Cage dwellers ask Legco for housing
Martin Cheung and Martin Wong
More public housing should be built for people in cage homes, who must pay soaring rents to live in intolerable conditions, social activists told legislators yesterday.
The Society for Community Organisation (SOCO), which met members of the Legislative Council's complaints division, said 100,000 people lived in such inadequate accommodation.
'Living conditions are intolerable. Added to this, the rents of these homes keep rising. Many of these residents are forced to pay rents [per square foot] equal to luxury housing but live in places with safety risks,' SOCO social worker Sze Lai-shan said.
Four people died in a fire in Ma Tau Wai last week in a building where most of the flats had been divided into cubicles, blocking the rear exits.
Among 30 cubicle and cage residents who joined SOCO representatives at the meeting was 59-year-old jobless man Chan Chi-kin, who lives in a 70 sq ft cubicle in Sham Shui Po with his nine-year-old son.
'My original flat in the same area cost only HK$500 a month in 2005 and I did not have to pay for the water and electricity. Now I have to pay HK$1,500 a month for the same flat and I have to pay the water and electricity bills on my own,' he said.
The family's sole source of income is a HK$5,800 monthly government welfare allowance.
Chan said such housing was dangerous, as the rear exits were often locked and the stairway was always blocked. 'It would be almost impossible to escape if there was a fire.'
Chau Kam-chuen, 58, who also lives in a cubicle in Sham Shui Po, said it was hard in the summer.
'With no air-conditioning, it gets very hot during the day as you have the sun glaring from outside.'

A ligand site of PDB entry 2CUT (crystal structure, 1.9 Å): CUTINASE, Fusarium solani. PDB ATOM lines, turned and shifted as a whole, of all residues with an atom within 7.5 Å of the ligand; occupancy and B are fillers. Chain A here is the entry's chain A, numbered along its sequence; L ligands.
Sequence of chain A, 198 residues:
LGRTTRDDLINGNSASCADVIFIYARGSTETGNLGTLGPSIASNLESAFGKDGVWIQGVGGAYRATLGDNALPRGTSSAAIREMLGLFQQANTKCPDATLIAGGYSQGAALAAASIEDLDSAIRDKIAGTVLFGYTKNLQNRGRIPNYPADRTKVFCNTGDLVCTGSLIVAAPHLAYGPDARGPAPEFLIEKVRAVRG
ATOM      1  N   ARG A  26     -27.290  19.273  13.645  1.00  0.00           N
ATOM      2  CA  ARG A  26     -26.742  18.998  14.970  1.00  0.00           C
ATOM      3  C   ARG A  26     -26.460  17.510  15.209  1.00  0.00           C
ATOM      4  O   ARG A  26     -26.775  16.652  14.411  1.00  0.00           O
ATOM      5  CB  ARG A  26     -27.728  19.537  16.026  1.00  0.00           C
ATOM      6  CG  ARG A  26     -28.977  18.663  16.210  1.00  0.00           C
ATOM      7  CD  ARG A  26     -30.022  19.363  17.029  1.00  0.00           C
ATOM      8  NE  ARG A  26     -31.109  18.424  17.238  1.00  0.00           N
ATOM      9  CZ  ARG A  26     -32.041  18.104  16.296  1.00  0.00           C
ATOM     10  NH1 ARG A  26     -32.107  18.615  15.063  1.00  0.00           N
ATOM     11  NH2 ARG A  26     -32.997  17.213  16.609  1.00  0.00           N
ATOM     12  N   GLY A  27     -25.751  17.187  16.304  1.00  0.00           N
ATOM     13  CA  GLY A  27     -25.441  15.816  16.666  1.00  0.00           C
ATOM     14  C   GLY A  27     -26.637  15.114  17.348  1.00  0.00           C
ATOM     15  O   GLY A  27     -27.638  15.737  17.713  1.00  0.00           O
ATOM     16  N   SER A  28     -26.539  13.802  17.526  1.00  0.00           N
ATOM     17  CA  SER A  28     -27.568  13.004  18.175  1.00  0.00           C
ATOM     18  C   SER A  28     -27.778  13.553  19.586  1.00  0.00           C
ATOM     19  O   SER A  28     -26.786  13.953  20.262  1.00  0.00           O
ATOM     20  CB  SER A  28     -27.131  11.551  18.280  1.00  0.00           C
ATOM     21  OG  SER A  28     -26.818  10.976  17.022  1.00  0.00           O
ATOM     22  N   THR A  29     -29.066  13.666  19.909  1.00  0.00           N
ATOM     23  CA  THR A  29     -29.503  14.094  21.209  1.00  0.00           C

He said he would sit at home dripping with sweat even with two fans blowing at full speed. His 50 sq ft home has just enough space for a small bunk bed, a tiny desk and a small television set.
Ho Fai-ping, who lives with his wife in an 80 sq ft cubicle home in Sham Shui Po, said hygiene was also a problem. 'Our place is terribly hot, with cockroaches and mice all over the place. Also, with limited space it is easy to get into an argument with your neighbour over small issues.'
Housing minister Eva Cheng said in January that nearly 75,000 government flats for low-income families would be built in the coming five years, but residents and SOCO have demanded more.
'There were about 152,000 applicants on the waiting list for public rental flats at the end of March this year, compared to 129,000 at the same time last year,' Sze said. 'And while the government pledged that applicants could move into public housing in three years, many have to wait for six or seven years.'
Lawmaker Frederick Fung Kin-kee said the problem had existed for a long time and promised to help the residents fight for better homes.